A religious discrimination lawsuit was recently settled after an employee's religious beliefs were disregarded by a manager at a Texas-based senior assisted living home. The company, Senior Living Properties, LLC, will pay $42,500; bolster its training regarding discrimination in the workplace; and enact other provisions to compensate for the unfortunate episode.
The incident involved a dietary services manager at Senior Living, who worked for the company for years. During her time, the administrators at Senior Living knew the employee was religious and respected her request to not work on Sundays. But when a new administrator was brought on board, things quickly changed -- the woman was asked to work on Sundays.
She pleaded with the new administrator to no avail. The employee was told that if she did not comply with the decision, "there's the door." The new administrator also made several comments assuring the employee that God would permit her to work on a Sunday. Such dismissive behavior is reprehensible and illegal. The U.S. Equal Employment Opportunity Commission supported the employee with her lawsuit.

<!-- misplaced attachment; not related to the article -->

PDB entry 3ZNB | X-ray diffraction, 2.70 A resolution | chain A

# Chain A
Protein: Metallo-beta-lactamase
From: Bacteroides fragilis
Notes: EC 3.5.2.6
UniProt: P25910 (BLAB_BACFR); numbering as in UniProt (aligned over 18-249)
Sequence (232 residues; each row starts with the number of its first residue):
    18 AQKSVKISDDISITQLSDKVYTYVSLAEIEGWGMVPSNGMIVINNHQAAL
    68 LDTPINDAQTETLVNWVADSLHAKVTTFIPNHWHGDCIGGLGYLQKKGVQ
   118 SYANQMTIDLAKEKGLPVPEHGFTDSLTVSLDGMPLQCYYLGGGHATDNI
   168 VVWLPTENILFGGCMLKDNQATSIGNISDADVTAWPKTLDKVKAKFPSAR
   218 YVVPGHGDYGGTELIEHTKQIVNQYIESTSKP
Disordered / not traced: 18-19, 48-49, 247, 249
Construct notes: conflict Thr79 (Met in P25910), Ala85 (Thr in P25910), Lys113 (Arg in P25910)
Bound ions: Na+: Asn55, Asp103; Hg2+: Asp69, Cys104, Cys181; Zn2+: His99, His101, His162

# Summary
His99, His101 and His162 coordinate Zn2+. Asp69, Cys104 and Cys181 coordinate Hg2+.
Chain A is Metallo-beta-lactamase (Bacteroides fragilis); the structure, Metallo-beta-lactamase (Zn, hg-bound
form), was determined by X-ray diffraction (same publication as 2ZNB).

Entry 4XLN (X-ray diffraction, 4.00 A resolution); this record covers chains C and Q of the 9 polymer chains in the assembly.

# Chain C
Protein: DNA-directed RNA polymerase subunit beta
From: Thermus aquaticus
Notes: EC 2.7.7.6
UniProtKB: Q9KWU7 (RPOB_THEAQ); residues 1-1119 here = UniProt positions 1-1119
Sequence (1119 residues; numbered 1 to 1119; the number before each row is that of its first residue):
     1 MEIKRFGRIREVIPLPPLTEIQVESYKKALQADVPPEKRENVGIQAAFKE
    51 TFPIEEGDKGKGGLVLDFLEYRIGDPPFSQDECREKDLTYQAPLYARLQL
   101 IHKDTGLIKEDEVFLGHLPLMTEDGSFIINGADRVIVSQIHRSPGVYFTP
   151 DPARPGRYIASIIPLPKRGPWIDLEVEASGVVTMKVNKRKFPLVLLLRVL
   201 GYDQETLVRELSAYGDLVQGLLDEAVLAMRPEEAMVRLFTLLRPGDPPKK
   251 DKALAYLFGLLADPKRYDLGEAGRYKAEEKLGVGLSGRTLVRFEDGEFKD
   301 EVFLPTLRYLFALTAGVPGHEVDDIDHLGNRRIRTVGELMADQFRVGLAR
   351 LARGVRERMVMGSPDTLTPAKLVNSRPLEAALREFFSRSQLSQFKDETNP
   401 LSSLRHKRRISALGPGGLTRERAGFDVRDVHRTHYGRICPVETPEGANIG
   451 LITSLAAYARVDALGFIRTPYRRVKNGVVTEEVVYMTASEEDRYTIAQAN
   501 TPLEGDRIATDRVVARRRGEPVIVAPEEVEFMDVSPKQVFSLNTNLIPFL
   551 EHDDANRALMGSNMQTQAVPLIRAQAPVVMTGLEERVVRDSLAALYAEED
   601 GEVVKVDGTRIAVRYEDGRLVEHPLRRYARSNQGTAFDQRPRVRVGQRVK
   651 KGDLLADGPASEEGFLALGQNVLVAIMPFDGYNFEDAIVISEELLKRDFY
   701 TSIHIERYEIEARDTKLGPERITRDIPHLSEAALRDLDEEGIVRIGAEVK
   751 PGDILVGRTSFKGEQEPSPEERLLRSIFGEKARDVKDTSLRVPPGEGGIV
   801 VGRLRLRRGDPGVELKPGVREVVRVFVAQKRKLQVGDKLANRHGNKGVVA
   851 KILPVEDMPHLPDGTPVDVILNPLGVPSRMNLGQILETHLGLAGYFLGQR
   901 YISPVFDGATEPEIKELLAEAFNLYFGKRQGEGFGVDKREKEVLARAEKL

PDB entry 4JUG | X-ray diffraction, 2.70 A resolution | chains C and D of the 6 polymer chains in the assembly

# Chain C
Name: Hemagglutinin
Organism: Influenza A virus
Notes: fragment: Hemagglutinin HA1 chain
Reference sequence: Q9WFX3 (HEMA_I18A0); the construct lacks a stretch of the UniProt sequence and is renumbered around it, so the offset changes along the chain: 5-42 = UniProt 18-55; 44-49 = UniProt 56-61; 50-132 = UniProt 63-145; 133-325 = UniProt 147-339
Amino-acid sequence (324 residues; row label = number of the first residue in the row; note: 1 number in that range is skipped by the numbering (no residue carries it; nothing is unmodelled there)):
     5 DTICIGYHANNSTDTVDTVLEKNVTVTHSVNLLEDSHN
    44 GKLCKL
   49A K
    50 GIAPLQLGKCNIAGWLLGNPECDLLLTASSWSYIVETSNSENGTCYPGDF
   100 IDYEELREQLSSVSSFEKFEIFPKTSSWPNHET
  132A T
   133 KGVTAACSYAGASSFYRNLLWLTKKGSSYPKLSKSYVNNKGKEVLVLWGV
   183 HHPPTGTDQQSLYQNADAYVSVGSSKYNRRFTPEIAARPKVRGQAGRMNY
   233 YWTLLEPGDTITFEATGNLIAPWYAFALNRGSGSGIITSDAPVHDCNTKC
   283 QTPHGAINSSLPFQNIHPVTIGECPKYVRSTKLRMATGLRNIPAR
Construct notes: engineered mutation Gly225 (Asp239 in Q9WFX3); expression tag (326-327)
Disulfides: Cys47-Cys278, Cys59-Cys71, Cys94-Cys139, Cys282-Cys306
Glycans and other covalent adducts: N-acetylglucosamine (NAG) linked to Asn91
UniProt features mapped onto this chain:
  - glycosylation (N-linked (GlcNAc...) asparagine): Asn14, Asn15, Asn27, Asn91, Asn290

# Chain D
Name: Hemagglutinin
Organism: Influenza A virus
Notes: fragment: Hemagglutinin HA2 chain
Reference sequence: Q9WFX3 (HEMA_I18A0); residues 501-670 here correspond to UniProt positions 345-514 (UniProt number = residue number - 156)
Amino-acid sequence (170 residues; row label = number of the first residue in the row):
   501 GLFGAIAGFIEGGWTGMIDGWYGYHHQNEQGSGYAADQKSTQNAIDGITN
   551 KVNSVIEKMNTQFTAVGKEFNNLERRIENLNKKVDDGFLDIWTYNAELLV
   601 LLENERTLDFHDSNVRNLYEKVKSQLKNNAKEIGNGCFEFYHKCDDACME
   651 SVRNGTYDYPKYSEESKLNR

There are a few things to remember if you have been the victim of discrimination in the workplace. The first thing you should do is report the incident to human resources as soon as possible. Having the incident documented and showing that you are unhappy with the way you were treated is an important step. Second, you want to document the incident as best you can. Preserve any evidence (such as emails or other paperwork) and keep a list of witnesses and quotes from the incident. Dates, times and locations are also important.
Once you have these pieces in place, the last -- but not least -- important thing to do is get in touch with an experienced employment law attorney.
Source: Senior Housing News, "Senior Living Properties, LLC Settles Discrimination Suit with EEOC," Alyssa Gerace, March 19, 2013
- To learn more about what to do if you have been discriminated against in the workplace, please visit our Houston employment law website.